Edmund and I saw Wes Anderson’s The Grand Budapest Hotel on Saturday morning and we both enjoyed it greatly. The main charms of the movie were, for me, its one-of-a-kind quality and the fantastic casting. I thought the direction and soundtrack were also very good, and the visuals were simply luscious. I really enjoyed the way it was constructed of vignettes, seemingly haphazard details, and stories-within-stories.
Visually, the movie has pretty deliberate overtones of Terry Gilliam-ness; but it also reminded me of the very source of the “movie cameo” concept, Michael Anderson’s Around the World in Eighty Days, and Tarsem Singh’s The Fall.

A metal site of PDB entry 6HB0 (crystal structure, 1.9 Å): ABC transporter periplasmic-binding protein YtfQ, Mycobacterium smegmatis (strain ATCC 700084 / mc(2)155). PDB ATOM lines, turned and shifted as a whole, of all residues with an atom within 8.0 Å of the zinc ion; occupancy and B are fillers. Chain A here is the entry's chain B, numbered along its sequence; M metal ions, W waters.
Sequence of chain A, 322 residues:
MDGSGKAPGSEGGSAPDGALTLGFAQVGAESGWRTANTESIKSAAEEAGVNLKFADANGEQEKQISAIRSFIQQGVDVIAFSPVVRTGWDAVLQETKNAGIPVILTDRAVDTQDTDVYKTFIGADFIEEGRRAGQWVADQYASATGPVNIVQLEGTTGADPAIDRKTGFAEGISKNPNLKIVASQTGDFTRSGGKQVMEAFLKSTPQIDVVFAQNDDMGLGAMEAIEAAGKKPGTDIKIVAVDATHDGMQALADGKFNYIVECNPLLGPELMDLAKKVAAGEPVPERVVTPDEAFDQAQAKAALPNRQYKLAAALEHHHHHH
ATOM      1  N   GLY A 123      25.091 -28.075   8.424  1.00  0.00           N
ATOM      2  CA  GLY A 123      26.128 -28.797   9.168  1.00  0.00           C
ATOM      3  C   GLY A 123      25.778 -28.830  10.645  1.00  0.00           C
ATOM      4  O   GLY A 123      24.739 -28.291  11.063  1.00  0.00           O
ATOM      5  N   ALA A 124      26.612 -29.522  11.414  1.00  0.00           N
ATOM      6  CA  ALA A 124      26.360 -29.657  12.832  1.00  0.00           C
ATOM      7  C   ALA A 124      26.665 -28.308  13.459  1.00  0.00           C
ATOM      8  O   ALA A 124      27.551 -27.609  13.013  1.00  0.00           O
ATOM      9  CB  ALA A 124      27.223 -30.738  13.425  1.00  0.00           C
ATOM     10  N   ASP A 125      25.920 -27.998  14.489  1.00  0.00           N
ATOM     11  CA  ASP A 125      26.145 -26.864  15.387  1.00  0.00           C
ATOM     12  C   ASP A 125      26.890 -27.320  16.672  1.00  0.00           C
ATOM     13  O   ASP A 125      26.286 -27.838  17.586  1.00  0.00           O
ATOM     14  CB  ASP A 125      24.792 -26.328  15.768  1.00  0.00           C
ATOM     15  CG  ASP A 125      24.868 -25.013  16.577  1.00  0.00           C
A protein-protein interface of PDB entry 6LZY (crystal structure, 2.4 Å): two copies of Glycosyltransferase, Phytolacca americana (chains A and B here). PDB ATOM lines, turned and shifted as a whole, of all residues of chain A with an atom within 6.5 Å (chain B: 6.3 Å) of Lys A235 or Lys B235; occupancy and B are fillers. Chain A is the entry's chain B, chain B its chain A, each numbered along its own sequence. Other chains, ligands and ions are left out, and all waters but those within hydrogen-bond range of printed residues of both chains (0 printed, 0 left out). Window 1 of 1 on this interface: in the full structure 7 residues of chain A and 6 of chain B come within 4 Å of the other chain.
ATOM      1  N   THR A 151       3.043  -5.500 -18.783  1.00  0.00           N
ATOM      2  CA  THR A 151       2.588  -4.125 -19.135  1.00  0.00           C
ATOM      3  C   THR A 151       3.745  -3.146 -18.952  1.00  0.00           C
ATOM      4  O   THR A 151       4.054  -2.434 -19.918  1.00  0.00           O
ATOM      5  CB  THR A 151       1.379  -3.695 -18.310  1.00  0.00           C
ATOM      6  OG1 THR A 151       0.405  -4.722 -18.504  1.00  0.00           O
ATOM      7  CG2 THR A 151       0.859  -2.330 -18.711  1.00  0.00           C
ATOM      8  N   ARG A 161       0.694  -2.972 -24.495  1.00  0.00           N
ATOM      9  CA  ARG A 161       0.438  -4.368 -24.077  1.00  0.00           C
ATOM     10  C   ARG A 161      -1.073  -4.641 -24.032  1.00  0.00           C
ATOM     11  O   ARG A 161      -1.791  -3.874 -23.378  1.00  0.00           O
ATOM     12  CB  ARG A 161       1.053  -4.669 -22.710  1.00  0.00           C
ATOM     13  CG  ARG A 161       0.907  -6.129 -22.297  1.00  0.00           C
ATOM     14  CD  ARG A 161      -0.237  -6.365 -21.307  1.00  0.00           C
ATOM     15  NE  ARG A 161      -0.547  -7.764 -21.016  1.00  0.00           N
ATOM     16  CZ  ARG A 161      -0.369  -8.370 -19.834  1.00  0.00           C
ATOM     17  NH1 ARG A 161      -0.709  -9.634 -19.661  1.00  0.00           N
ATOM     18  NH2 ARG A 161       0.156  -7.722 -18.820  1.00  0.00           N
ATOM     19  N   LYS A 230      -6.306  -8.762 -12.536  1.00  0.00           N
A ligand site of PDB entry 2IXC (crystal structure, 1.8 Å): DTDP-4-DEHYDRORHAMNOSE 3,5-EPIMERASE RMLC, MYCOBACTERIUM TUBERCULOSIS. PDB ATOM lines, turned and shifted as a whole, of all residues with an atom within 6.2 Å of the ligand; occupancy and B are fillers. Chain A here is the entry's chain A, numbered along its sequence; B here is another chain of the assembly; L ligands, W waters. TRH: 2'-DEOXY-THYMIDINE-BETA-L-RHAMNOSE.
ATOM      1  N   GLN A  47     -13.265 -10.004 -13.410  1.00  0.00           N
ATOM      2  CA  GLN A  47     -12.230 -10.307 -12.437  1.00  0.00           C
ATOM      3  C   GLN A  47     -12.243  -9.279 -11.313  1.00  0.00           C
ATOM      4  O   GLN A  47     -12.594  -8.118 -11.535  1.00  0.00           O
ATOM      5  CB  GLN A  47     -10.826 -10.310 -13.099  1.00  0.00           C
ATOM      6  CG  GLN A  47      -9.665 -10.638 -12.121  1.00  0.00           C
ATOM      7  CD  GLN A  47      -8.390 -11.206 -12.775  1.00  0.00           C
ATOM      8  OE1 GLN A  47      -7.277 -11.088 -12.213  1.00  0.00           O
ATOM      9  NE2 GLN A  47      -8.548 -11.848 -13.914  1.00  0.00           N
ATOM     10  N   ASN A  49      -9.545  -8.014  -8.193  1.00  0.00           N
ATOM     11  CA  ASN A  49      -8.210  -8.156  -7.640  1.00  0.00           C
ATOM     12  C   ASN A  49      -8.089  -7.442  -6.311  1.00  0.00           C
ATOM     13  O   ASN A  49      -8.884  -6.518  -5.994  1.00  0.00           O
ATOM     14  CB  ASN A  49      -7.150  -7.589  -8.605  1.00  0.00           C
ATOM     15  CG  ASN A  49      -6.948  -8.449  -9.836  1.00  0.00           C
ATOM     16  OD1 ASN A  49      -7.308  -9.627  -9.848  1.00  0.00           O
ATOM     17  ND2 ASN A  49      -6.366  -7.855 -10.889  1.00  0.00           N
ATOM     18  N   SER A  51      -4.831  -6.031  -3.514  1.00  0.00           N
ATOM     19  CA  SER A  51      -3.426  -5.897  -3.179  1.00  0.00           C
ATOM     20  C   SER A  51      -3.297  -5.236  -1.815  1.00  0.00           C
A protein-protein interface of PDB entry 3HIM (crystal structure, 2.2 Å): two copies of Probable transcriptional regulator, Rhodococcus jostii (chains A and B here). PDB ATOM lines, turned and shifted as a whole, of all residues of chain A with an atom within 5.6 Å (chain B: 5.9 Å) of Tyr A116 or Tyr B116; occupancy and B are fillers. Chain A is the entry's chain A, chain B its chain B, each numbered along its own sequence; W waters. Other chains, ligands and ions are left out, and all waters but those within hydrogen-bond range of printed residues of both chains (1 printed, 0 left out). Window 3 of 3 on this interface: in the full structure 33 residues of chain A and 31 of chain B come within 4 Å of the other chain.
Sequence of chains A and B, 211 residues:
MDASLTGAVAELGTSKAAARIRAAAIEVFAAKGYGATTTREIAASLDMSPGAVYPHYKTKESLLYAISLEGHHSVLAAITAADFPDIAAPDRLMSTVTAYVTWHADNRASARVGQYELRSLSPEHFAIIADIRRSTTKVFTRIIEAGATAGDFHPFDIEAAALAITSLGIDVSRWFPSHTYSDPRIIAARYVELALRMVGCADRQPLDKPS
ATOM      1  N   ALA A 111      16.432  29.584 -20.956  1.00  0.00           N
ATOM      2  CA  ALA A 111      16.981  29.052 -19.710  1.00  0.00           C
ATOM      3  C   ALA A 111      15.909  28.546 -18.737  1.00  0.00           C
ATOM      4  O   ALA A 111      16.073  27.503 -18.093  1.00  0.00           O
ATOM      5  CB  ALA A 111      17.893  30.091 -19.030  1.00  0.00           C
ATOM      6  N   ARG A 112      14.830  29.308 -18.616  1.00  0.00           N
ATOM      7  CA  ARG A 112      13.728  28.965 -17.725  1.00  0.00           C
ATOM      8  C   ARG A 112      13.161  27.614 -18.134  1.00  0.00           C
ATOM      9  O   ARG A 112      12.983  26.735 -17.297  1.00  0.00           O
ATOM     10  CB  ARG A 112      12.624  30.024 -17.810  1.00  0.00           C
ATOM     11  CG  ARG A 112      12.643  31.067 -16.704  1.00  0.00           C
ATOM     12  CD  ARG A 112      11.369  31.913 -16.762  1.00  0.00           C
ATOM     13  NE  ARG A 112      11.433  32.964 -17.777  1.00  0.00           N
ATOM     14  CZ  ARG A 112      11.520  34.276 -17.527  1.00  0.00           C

The movie’s weakness was probably the dialogue; it wasn’t atrocious but it relied too much on the contrast of high-falutin’ floweriness with sudden jarring (or meant to be jarring) cursing; the talented cast carried it off out of sheer talent and skilled direction and editing, but the text itself was actually flatter than they let you notice.
It was also a bit weak in terms of female characters; there were two nice characters but with little visibility, agency, or dialogue lines.
If you are tired of watching movies which you can predict in their entirety after watching the trailer, The Grand Budapest Hotel is an excellent antidote.